With Yoan Moncada destroying Triple-A pitching and Michael Kopech taking his next steps toward becoming a big league ace, it’s safe to say that so far, the White Sox are winning the Chris Sale trade.
The Red Sox, however, are really really winning the Chris Sale trade.
There aren’t a whole lot of statistical comps for what Chris Sale has been doing for the Boston Red Sox this season. Here’s some Condor facts to munch on:
- Sale’s Deserved Run Average is 1.26. The lowest full season Deserved Run Average on record (back to 1951) is Dean Chance’s 1.60 in 1968. For a more familiar name, Sandy Koufax ranks fourth and sixth on that leaderboard at 1.80 and 1.85, respectively.
- Sale’s FIP of 1.72 is more mortal, but only just. The guys who’ve surpassed that are Pedro Martinez in 1999 (1.45), Dwight Gooden in 1984 (1.71), and a handful of players from before Woodrow Wilson was a household name.
- Sale is on pace for 323 strikeouts, assuming he makes 32 starts. Randy Johnson posted two seasons with more strikeouts per game, but no one else has done that.
- As was widely publicized, Sale had double-digit strikeouts in eight straight games
- In 1873, Bill Stearns threw 283 innings and struck out just five hitters. This is irrelevant, but fun nuggets like this tend to emerge when you’re on a research binge.
Of course, it’s a lot easier to post numbers like this over two months than over a full season, so we’ll see where Sale winds up. The larger point is that this has been the best two-month stretch of Sale’s superb career thus far. He’s on the Hall of Fame path at this point and 2017 could be the otherworldly season that makes his accomplishments hard to ignore.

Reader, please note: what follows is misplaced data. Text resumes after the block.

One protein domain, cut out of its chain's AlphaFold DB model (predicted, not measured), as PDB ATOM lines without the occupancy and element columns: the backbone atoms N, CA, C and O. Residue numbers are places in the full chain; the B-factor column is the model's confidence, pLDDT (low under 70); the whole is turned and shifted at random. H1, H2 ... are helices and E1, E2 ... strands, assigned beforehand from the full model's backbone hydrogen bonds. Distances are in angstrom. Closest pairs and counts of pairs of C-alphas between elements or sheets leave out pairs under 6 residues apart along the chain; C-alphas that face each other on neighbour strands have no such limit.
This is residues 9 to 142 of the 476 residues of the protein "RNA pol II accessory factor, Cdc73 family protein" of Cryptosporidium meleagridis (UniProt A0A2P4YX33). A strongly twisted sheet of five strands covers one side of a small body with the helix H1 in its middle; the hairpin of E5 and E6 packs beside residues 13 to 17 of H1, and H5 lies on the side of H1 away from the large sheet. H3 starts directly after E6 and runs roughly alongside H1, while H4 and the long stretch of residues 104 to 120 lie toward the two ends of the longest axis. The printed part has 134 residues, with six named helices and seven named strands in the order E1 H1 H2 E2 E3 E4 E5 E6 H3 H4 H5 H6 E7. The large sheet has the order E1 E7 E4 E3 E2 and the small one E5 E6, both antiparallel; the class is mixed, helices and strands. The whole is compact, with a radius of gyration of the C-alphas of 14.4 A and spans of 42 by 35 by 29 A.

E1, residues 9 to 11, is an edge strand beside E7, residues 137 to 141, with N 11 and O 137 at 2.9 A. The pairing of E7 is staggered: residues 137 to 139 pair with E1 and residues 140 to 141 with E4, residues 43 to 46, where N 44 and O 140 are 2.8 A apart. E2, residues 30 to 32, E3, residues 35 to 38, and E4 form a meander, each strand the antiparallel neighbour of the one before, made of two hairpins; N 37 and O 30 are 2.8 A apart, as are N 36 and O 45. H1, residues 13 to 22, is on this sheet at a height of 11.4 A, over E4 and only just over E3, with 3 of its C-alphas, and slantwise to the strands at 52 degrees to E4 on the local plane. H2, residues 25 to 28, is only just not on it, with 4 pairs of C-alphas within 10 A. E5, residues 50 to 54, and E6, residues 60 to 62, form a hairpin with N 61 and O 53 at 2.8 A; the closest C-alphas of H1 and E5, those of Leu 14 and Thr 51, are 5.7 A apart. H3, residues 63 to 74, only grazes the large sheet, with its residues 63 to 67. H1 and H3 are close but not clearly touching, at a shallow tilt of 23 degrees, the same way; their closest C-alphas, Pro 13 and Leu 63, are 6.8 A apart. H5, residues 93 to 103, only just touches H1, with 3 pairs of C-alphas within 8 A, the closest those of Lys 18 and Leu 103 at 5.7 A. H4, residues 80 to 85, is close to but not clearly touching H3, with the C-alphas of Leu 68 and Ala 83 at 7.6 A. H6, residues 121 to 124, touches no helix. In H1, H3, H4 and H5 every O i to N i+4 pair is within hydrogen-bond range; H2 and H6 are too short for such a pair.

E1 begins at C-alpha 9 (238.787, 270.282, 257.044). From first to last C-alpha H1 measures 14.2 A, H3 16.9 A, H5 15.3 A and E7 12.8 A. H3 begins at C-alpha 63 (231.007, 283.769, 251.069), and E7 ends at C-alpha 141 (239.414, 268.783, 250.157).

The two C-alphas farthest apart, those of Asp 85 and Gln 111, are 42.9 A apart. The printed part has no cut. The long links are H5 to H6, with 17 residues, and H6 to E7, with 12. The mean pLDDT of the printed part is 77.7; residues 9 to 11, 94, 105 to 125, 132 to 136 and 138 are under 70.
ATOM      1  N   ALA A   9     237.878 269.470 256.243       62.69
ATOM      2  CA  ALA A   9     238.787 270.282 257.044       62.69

However, there’s one significant drawback to Sale’s quest for enshrinement. That’s his lackluster postseason resume, shown below:
Anyway, playing in Boston will probably help that situation. The Red Sox have a very talented roster and it’s one that should largely remain intact through the duration of Sale’s deal. They’re getting some of that talent back from the disabled list on Monday as David Price is set to make his season debut against the White Sox. Price is coming back from an elbow injury so he’ll likely be a bit of a wild card in this first start, but there’s no questioning that Price is an ace when healthy.
Behind these two guys in the rotation is the reigning AL Cy Young winner. That’s less intimidating than it sounds; Rick Porcello had a great season in 2017, but he had a ton of good fortune in his chase for the hardware. Not only did he have the benefits of batted balls finding gloves and the fly balls staying in the park, but he racked up a 22-4 record to secure votes from the out-of-touch contingent of the BBWAA. He’s 3-5 thus far this year, so there’s no threat of a repeat.
The Boston rotation is rounded out by Eduardo Rodriguez and Drew Pomeranz. Both are left-handed, which makes a total of four portsiders in this rotation. Rodriguez and Pomeranz have very similar peripherals; both are fly ball pitchers with plenty of strikeouts and walks. Of the two, Rodriguez has managed to keep the ball in the park, hence the considerably rosier 2.77 ERA.